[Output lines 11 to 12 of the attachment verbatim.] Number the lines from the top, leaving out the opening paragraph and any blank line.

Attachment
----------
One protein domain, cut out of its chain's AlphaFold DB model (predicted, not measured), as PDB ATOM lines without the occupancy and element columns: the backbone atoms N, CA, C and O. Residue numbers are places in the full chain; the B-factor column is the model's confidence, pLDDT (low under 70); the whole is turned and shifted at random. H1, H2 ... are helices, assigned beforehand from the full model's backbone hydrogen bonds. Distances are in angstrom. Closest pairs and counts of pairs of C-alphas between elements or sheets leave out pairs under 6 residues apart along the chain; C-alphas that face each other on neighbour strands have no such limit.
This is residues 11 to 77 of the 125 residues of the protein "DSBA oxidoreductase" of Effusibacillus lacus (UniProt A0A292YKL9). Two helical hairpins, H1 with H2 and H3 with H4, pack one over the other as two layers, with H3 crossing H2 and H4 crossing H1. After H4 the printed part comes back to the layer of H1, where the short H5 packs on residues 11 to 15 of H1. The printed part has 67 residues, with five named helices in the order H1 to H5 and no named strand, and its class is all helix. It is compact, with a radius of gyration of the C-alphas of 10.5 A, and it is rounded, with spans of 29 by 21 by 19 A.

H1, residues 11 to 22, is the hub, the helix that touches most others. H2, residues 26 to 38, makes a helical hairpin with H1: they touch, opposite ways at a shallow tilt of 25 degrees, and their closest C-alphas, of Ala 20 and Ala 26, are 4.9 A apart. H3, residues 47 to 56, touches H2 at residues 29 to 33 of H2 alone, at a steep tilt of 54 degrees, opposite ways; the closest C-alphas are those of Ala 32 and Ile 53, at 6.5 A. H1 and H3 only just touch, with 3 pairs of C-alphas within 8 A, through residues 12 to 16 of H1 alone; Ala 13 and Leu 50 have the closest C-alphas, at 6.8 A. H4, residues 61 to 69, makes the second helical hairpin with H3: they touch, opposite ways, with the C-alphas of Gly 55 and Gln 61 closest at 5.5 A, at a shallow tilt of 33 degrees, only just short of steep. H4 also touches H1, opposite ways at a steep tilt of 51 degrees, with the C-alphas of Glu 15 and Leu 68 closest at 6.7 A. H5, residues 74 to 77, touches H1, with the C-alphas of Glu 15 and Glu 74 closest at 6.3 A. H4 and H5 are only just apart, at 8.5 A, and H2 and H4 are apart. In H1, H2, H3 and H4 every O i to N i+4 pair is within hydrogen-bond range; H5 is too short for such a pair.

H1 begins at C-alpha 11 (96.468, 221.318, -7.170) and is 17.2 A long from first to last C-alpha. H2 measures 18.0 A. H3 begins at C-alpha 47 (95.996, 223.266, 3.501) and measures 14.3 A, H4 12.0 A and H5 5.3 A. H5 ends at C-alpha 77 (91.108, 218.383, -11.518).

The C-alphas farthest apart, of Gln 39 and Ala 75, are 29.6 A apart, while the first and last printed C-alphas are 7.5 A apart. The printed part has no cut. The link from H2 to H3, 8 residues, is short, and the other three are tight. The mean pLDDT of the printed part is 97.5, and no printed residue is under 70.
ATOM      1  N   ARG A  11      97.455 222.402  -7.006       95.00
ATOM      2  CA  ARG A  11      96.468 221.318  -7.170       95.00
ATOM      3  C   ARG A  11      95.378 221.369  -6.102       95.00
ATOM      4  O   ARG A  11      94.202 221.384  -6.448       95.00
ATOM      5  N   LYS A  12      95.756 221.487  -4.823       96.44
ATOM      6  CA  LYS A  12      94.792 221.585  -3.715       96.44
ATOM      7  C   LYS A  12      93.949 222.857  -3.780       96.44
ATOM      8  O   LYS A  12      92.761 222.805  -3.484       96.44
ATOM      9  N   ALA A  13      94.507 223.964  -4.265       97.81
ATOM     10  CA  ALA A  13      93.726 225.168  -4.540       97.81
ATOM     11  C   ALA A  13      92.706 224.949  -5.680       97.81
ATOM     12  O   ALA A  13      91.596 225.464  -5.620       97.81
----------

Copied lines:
ATOM      7  C   LYS A  12      93.949 222.857  -3.780       96.44
ATOM      8  O   LYS A  12      92.761 222.805  -3.484       96.44